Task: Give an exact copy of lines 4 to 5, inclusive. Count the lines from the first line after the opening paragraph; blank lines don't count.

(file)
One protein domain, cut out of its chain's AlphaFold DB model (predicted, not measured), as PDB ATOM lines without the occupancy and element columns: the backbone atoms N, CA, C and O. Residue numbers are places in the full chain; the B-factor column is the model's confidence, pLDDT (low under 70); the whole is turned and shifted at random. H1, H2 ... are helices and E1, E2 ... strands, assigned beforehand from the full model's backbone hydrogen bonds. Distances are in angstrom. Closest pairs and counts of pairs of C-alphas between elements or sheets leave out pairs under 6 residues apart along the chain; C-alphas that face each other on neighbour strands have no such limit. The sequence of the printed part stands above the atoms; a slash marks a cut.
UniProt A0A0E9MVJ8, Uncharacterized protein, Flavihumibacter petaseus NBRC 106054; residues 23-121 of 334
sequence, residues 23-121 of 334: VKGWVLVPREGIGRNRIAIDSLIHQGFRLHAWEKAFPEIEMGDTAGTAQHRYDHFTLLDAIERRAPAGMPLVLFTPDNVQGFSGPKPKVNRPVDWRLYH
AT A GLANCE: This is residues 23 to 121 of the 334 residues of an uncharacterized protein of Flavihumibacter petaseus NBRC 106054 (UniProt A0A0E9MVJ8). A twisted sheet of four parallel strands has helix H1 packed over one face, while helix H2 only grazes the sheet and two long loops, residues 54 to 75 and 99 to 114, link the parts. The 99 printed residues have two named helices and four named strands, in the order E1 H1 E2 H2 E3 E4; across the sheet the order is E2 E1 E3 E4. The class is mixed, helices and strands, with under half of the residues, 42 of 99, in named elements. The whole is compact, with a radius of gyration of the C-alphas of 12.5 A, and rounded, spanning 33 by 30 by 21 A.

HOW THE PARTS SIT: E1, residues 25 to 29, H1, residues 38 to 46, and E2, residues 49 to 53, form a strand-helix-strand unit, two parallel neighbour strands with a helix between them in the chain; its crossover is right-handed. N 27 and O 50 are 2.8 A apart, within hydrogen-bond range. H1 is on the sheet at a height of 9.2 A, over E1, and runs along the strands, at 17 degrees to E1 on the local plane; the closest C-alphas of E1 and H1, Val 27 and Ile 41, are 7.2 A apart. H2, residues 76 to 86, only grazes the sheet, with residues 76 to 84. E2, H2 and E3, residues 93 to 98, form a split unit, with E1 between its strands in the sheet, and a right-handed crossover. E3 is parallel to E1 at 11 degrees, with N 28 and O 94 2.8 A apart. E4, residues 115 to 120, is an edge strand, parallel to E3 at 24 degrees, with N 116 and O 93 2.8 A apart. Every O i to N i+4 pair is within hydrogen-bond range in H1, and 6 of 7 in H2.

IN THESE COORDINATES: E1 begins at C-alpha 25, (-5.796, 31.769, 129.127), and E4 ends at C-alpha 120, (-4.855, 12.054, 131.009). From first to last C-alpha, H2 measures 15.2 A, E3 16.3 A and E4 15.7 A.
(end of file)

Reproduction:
HOW THE PARTS SIT: E1, residues 25 to 29, H1, residues 38 to 46, and E2, residues 49 to 53, form a strand-helix-strand unit, two parallel neighbour strands with a helix between them in the chain; its crossover is right-handed. N 27 and O 50 are 2.8 A apart, within hydrogen-bond range. H1 is on the sheet at a height of 9.2 A, over E1, and runs along the strands, at 17 degrees to E1 on the local plane; the closest C-alphas of E1 and H1, Val 27 and Ile 41, are 7.2 A apart. H2, residues 76 to 86, only grazes the sheet, with residues 76 to 84. E2, H2 and E3, residues 93 to 98, form a split unit, with E1 between its strands in the sheet, and a right-handed crossover. E3 is parallel to E1 at 11 degrees, with N 28 and O 94 2.8 A apart. E4, residues 115 to 120, is an edge strand, parallel to E3 at 24 degrees, with N 116 and O 93 2.8 A apart. Every O i to N i+4 pair is within hydrogen-bond range in H1, and 6 of 7 in H2.

IN THESE COORDINATES: E1 begins at C-alpha 25, (-5.796, 31.769, 129.127), and E4 ends at C-alpha 120, (-4.855, 12.054, 131.009). From first to last C-alpha, H2 measures 15.2 A, E3 16.3 A and E4 15.7 A.